Waiting for the live broadcasting of the first astronauts that will land, a few years from now, on the Red Planet, we poor mortals loving space and wallpapers have to be satisfied with the stuff coming from NASA’s robotic rovers wandering on Mars. Curiosity aka Mars Science Laboratory (MSL), the latest and greatest automotive research lab sent up there by the USA space agency is, in that regard, a treasure trove of new photo shots from the Martian desert immensities.
Sir Arthur has got a new favorite wallpaper, and it’s a space-themed image this time too. My desktop is messed-up as usual, and at least until I will make up my mind for a good cleanup – and for completing the ten thousand games installed on the HD a distant time ago – the best choice is a kind of images with ethereal and almost stylized shapes, which NASA always cares to provide me on a regular basis.
The search for an image worthy of being the screen background every hour of day and night isn’t something to entrust chance or lucky with. The four works selected for this post are a relatively low-fi choice, an ideal wallpaper for messy, icon-ridden desktops able to merge aesthetics and functionality with not too many details turning the display into a surrealistic painting. Do yourself a favor: use a sober wallpaper and spare a visit at the oculist!
Gary McKinnon lost another battle in his long legal war against the extradition to United States when, some days ago, Home Secretary of United Kingdom refused to examine the new medical evidence submitted by the defendant. In a letter dated November 26 and directed to lawyer Karen Todner, Secretary Alan Johnson expressed his “firm view that McKinnon’s extradition would not be incompatible with his human rights“, therefore “his extradition to the United States must proceed forthwith“.
During the first week of July, the Interplanetary Internet conceived by Vint Cerf (formerly co-creator of the TCP/IP protocol at the foundations of “terrestrial” Internet) and by NASA engineers earned what should be its first permanent node in the outer space. During the second of a long series of tests to verify the reliability of the Delay-Tolerant Networking (also known as Disruption-Tolerant Networking) protocol, the software needed for its functioning was transferred aboard the International Space Station orbiting at 350 kilometers above the Earth.
Space, final network frontier: the Disruption-Tolerant Networking protocol (DTN, previously known as Delay Tolerant Networking) has sent out its first wails the last weeks when the NASA engineers have tested the first interplanetary-class network communication. It’s an historic step that opens novel opportunities to communicate in space, remote-control probes and eventually to liaise with the future human outposts in the Solar System.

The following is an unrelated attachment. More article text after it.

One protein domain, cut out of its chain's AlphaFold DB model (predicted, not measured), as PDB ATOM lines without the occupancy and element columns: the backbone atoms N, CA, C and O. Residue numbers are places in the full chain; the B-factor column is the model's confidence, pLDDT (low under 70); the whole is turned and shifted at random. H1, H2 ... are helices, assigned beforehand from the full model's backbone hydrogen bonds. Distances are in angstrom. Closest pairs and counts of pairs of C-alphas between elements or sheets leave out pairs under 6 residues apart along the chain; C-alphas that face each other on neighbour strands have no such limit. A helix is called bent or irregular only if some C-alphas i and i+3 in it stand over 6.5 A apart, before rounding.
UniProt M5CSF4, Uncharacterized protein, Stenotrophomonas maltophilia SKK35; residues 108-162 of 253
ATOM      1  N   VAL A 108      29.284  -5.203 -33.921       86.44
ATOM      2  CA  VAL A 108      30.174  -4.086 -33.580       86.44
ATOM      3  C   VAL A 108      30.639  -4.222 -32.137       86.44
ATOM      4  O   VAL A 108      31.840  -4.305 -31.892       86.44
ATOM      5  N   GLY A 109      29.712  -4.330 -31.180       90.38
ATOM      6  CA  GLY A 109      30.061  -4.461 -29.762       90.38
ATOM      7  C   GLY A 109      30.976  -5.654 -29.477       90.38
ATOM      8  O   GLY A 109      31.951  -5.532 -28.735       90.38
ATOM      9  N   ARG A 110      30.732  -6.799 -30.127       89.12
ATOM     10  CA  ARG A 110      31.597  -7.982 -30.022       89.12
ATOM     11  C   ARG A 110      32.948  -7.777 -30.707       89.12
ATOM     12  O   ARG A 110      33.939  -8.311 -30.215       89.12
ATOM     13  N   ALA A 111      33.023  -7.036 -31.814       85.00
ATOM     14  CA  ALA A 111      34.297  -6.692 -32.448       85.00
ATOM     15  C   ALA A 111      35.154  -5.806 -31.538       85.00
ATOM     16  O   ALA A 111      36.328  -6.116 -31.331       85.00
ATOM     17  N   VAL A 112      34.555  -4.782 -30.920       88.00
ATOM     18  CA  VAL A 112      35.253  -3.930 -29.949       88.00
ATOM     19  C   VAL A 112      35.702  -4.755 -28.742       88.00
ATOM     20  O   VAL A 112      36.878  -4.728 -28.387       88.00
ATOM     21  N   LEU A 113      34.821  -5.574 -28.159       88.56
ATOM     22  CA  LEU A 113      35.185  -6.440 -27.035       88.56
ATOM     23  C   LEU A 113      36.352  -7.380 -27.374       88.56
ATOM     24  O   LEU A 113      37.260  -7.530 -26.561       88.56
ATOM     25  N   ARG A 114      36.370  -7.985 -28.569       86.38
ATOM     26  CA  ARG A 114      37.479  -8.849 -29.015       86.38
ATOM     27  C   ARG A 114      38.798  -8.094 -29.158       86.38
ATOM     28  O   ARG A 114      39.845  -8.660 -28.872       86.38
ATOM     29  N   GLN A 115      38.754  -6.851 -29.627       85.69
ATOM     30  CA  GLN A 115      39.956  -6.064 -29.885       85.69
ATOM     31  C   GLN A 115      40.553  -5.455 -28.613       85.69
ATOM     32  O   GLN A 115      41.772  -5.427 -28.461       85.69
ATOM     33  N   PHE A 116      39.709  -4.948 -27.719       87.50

If there’s something that is clear to anyone would have just washed his feet in the Internet ocean, it’s that in the so-called information society what is never absent are the debate cues, the (exactly) information sources and the events worth of citing. The possible suggestions, indeed, abound, and the problem isn’t to find them but to make a selection and put together the most interesting ones.
It’s a very rich dish for this first time of “Links & Suggestions“, a category that according to my purpose should become a chest containing those valuable URL addresses that could have been sources for news, analysis and anything else if only I had have the opportunity, the time and the will to engage myself firsthand.
Gary McKinnon, that is the 42 years old Englishman better known as Solo the Pentagon hacker, achieved notoriety in the first years of the new millennium with a series of unauthorized access operations to the most important American computer systems, by which he searched for – as he stated – the truth about the UFOs meanwhile installing backdoors, stealing military secrets and abusing of secret passwords supposedly far from being adequate to the security level of systems they was meant to protect.
The co-inventor of the TCP/IP protocol, the digital alphabet used in communications among devices connected to the Net, is persuaded to be able to make a revised version of the same standard work in space between the planets of the Solar System, and maybe even beyond. Vinton “Vint” Cerf, who nowadays is vice-president and Chief Internet Evangelist for Google, works far-back on the extension of network communications beyond the Earth atmosphere.